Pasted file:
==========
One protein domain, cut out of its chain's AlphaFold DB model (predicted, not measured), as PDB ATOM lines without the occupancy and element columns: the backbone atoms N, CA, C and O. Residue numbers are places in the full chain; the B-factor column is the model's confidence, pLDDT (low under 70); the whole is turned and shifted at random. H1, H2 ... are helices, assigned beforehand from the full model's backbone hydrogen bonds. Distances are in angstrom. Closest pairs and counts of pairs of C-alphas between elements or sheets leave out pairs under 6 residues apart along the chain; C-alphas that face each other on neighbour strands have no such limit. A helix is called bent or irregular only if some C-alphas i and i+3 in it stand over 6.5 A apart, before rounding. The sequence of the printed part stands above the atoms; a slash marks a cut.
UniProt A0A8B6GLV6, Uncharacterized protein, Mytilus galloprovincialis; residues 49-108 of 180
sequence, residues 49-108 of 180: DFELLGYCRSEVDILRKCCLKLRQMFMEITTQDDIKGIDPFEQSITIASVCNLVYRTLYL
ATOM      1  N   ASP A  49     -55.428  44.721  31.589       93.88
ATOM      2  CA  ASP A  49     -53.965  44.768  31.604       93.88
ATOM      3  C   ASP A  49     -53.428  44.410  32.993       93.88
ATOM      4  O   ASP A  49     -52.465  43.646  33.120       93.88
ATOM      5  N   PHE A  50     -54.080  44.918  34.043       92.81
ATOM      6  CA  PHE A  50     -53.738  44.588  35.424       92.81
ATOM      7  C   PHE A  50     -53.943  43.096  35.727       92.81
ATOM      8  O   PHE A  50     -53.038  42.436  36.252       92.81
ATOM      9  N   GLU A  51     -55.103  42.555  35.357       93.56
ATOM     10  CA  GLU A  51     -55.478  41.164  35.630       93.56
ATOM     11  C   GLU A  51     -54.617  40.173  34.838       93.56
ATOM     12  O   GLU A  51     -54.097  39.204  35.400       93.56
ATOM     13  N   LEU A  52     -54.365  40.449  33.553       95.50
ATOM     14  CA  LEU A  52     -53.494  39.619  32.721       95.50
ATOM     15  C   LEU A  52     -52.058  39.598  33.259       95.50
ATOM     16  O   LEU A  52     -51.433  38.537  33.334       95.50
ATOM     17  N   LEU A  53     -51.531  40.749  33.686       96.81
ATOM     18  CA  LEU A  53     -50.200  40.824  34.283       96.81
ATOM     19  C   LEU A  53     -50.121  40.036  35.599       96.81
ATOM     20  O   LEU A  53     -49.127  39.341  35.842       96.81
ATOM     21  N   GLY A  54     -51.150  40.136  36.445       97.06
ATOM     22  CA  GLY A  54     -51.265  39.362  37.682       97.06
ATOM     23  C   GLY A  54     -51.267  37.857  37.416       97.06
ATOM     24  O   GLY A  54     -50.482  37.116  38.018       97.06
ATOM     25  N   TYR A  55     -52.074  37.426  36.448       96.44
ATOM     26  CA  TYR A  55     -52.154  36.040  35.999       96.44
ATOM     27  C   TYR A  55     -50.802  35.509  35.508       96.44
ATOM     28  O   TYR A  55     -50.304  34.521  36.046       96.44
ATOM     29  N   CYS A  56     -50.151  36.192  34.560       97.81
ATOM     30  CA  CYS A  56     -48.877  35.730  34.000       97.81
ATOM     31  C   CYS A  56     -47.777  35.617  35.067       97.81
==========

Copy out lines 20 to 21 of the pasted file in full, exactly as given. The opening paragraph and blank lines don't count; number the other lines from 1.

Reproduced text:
ATOM     18  CA  LEU A  53     -50.200  40.824  34.283       96.81
ATOM     19  C   LEU A  53     -50.121  40.036  35.599       96.81